(AFP) – 42 minutes ago
WASHINGTON — The father of Pakistan's nuclear bomb has vigorously
defended the program as sparing his country the fate of Iraq or Libya,
amid signs that Islamabad is ramping up its weapons capacities.
Writing in Newsweek magazine, Abdul Qadeer Khan said that Pakistan's
nuclear weapons had prevented war ....
"Don't overlook the fact that no nuclear-capable country has been
subjected to aggression or occupied, or had its borders redrawn. Had
Iraq and Libya been nuclear powers, they wouldn't have been destroyed
in the way we have seen recently," Khan said.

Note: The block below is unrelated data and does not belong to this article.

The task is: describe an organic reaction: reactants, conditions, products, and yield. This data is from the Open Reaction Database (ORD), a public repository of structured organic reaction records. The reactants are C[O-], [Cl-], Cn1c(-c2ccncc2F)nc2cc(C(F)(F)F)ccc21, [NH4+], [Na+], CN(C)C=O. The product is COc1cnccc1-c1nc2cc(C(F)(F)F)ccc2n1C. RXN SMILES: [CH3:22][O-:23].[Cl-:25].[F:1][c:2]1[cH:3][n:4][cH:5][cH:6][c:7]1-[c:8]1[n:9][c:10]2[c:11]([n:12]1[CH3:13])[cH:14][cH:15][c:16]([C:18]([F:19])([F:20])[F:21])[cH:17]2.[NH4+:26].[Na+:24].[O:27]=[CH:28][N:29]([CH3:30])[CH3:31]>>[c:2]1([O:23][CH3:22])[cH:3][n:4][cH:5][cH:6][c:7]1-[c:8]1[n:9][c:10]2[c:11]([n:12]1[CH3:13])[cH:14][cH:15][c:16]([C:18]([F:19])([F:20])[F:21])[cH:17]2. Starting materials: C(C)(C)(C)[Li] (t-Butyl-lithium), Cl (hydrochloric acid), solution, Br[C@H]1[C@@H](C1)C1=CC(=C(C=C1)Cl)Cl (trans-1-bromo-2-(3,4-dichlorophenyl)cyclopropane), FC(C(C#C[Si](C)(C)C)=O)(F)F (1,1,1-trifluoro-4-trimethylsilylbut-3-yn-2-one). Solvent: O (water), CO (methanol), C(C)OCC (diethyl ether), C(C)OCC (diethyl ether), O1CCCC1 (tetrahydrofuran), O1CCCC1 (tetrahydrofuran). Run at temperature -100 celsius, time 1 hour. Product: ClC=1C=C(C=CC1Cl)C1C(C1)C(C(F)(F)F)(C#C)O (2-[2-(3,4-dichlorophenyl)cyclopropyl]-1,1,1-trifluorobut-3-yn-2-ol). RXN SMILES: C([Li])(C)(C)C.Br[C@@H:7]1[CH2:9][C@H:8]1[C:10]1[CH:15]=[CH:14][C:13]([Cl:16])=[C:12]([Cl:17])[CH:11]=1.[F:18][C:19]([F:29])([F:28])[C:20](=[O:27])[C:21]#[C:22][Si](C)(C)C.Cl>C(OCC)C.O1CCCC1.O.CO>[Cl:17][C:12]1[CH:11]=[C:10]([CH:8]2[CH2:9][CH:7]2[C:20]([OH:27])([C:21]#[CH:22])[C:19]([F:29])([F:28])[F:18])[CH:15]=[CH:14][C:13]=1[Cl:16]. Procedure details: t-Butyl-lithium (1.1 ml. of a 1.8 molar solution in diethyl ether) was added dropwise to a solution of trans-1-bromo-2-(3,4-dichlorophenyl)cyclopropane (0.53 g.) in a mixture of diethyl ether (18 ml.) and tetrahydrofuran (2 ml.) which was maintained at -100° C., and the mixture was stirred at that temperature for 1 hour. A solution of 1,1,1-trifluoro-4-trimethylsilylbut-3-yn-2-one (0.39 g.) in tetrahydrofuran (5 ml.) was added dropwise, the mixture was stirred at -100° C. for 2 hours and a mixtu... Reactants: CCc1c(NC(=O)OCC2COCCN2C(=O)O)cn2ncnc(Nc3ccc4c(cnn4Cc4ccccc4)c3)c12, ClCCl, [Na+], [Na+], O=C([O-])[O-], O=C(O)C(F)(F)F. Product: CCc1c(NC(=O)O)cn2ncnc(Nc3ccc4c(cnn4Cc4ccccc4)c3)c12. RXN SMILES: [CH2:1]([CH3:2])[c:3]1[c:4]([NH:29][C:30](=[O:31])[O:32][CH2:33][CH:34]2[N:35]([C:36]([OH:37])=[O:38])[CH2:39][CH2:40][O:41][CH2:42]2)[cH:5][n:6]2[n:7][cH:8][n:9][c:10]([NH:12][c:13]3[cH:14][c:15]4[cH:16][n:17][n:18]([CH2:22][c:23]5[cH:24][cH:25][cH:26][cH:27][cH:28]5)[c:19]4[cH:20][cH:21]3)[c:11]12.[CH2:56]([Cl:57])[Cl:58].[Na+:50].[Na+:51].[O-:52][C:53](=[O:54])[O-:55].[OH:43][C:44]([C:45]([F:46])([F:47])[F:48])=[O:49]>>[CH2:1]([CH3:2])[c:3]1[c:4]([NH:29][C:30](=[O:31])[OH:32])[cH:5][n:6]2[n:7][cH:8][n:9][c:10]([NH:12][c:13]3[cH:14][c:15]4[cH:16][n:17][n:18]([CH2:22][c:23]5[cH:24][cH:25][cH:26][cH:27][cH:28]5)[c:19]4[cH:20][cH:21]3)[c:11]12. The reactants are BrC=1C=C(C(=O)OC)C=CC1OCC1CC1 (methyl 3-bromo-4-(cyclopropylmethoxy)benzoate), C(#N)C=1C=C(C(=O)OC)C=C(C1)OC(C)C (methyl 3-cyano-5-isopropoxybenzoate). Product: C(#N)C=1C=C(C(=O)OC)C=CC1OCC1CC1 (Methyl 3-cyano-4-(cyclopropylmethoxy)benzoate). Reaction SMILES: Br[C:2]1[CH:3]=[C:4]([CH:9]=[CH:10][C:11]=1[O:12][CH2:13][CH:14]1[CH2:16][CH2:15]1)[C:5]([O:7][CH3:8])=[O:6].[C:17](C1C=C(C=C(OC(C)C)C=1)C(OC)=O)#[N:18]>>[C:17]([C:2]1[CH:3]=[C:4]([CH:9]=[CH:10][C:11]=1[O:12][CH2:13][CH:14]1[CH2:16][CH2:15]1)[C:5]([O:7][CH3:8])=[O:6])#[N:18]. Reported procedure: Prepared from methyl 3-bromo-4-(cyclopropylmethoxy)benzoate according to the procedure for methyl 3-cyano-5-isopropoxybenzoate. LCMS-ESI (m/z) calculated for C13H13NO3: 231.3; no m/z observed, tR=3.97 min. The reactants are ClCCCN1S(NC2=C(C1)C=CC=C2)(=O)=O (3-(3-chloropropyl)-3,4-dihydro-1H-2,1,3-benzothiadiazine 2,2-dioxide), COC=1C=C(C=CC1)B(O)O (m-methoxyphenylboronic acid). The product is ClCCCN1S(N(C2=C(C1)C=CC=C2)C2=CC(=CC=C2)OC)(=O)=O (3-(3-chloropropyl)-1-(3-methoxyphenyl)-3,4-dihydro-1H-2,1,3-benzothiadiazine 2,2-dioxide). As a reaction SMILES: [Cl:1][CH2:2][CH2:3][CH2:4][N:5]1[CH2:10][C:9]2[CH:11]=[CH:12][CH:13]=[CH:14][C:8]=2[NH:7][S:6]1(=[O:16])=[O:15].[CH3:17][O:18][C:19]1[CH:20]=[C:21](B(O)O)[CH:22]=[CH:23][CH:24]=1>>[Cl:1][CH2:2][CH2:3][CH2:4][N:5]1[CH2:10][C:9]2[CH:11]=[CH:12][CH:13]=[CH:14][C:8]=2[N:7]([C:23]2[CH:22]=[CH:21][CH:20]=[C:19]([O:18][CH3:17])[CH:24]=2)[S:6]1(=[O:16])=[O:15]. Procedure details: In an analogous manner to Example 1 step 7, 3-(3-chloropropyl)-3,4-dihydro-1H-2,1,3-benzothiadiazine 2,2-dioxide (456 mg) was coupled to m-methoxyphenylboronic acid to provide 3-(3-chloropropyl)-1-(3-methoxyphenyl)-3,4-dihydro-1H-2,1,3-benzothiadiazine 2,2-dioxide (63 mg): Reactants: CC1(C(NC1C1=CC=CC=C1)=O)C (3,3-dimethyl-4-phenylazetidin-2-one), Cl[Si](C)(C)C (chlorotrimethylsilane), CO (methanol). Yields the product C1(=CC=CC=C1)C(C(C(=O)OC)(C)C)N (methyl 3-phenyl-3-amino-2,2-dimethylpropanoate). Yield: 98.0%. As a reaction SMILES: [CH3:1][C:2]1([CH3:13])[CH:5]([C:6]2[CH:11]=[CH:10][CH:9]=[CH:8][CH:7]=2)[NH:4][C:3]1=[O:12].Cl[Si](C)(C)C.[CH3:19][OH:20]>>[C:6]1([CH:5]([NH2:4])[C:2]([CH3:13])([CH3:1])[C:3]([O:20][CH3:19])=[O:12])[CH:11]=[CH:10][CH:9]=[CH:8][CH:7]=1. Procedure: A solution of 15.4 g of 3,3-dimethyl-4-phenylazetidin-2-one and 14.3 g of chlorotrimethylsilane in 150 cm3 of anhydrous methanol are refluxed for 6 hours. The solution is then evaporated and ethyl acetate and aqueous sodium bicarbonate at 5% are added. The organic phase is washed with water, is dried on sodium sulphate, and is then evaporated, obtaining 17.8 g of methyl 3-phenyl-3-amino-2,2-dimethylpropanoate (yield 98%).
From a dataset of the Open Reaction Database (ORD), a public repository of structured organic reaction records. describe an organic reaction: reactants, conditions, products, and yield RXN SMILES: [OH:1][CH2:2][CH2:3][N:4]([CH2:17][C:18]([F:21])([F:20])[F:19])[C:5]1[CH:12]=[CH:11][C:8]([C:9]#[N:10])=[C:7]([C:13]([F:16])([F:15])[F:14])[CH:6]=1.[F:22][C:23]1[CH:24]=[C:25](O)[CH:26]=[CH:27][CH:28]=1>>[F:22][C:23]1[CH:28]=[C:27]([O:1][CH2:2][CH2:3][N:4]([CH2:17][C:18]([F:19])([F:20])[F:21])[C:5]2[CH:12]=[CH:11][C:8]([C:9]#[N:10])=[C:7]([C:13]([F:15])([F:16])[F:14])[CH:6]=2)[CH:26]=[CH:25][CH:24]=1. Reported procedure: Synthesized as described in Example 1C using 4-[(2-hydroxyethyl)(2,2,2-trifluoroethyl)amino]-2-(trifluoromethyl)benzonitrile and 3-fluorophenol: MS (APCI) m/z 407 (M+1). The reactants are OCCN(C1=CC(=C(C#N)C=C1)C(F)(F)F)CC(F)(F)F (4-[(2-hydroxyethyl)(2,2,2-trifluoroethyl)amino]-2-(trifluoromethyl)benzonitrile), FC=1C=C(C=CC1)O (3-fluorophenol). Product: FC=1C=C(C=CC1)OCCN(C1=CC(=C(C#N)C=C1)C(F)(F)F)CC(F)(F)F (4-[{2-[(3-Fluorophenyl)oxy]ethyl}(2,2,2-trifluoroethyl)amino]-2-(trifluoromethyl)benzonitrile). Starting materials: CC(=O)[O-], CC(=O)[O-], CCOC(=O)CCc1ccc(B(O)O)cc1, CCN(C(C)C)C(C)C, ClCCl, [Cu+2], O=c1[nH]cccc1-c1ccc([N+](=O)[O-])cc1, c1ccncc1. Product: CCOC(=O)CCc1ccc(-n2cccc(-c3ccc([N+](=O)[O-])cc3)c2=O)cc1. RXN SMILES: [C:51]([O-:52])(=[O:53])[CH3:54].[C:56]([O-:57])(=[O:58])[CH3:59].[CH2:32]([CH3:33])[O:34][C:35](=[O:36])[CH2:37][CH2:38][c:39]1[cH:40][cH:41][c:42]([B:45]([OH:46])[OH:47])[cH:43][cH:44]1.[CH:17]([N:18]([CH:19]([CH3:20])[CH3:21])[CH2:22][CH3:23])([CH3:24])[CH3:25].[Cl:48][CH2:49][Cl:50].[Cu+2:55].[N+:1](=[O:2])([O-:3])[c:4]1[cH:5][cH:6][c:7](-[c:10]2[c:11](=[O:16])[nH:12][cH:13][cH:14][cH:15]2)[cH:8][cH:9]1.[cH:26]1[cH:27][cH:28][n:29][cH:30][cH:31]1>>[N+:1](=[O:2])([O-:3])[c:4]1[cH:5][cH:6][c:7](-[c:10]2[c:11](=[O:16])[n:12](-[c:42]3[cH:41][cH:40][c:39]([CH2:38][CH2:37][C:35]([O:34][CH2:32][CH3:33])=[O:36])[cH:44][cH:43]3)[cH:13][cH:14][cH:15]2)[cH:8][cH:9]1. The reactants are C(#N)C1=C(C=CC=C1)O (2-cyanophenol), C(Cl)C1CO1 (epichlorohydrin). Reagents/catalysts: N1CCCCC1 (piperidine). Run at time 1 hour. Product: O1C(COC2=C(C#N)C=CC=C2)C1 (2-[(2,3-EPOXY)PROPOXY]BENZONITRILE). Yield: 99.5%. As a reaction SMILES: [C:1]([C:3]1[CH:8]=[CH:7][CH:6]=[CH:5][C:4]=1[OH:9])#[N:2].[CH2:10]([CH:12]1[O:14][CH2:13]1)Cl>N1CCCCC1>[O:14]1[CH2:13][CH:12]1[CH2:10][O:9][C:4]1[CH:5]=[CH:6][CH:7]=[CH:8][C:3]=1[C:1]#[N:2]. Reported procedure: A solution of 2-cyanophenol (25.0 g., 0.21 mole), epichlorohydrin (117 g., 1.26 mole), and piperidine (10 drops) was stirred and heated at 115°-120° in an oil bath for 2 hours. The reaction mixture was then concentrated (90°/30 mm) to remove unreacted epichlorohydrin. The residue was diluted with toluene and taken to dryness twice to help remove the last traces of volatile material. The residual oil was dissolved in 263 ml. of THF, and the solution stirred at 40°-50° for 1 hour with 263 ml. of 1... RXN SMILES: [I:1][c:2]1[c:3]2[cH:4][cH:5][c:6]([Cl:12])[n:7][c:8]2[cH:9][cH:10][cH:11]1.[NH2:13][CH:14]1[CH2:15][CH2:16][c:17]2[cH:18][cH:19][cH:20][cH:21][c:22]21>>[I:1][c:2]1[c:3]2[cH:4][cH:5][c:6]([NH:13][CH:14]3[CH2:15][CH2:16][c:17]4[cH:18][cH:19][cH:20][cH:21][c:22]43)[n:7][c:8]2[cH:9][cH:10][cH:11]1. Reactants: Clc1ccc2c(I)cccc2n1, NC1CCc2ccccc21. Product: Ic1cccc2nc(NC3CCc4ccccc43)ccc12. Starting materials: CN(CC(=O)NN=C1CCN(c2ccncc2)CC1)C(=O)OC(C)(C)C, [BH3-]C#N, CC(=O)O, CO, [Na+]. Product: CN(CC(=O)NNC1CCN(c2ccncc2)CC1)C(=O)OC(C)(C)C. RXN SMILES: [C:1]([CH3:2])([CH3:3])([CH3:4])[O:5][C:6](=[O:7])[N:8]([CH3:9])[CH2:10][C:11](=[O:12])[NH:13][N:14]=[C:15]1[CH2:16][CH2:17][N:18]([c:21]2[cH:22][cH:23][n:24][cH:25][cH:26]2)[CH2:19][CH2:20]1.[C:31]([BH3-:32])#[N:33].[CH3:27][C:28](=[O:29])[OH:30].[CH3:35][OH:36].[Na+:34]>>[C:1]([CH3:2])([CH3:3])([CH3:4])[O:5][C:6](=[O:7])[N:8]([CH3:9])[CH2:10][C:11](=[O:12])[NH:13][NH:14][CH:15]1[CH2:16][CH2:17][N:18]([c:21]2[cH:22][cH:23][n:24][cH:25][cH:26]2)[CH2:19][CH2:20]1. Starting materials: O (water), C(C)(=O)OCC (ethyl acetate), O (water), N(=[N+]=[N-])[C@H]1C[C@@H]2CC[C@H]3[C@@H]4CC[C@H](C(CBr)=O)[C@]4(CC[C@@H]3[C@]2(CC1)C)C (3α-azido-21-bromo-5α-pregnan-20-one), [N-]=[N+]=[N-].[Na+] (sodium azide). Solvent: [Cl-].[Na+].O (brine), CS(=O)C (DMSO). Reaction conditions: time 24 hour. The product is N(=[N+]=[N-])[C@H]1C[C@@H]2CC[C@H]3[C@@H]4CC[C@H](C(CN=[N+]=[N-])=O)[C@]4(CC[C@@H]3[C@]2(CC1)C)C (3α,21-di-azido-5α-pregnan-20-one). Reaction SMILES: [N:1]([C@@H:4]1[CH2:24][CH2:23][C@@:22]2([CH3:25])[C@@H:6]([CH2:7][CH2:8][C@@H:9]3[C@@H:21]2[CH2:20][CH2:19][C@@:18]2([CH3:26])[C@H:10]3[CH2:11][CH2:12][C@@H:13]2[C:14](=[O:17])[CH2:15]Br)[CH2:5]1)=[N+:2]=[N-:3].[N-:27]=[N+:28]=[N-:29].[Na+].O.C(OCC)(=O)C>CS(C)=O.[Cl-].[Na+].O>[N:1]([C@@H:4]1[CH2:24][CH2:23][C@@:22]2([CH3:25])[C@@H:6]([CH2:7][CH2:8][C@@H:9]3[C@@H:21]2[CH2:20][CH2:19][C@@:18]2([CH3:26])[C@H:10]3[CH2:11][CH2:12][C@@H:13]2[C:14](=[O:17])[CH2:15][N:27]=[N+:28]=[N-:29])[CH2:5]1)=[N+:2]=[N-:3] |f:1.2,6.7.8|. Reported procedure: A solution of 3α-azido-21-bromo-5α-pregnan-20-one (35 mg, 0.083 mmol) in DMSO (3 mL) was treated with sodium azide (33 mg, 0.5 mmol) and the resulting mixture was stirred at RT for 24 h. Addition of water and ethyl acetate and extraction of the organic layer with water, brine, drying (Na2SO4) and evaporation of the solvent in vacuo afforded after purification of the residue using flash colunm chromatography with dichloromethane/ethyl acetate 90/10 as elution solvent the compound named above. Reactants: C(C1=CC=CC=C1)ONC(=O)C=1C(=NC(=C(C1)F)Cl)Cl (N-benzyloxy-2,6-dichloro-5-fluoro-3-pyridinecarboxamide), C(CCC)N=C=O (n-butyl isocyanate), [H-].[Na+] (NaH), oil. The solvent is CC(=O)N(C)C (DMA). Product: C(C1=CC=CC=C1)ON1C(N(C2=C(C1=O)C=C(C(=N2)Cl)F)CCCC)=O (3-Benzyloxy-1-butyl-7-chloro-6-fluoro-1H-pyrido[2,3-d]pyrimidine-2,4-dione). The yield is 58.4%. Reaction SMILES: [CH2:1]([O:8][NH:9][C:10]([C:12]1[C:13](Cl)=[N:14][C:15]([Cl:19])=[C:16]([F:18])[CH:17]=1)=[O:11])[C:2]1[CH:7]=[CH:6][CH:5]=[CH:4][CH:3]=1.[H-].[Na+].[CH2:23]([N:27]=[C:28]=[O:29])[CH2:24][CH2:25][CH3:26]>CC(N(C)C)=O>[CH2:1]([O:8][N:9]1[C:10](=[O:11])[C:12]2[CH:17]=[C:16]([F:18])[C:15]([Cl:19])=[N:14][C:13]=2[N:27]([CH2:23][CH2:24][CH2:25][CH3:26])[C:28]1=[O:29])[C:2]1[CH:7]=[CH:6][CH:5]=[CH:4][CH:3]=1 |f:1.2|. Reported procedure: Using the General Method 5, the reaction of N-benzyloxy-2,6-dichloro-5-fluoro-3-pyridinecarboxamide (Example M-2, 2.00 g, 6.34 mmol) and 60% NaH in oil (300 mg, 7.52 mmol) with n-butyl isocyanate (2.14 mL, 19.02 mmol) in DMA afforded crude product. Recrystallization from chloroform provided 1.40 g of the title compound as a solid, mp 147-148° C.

Many Pakistanis regard Khan as a hero for building the Islamic world's
first nuclear bomb. India and Pakistan carried out nuclear tests in
He admitted in 2004 that he ran a nuclear black-market selling secrets
to Iran, Libya and North Korea. But Khan later retracted his remarks
and in 2009 was freed from house arrest, although he was asked to keep
a low profile.
While Khan said he was not familiar with the latest developments in
Pakistan's nuclear program, Newsweek published a commercial satellite
image that appeared to show expedited construction at the country's
Khushab nuclear site.
The Institute for Science and International Security, which assessed
the image, said it showed "significant progress" on a fourth reactor.
A frame of a building was now visible, which did not appear in a
picture taken in January.
The Washington-based think-tank said that plutonium from the new
reactors would allow a "dramatic increase" in production, potentially
allowing Pakistan to double its annual production of nuclear weapons.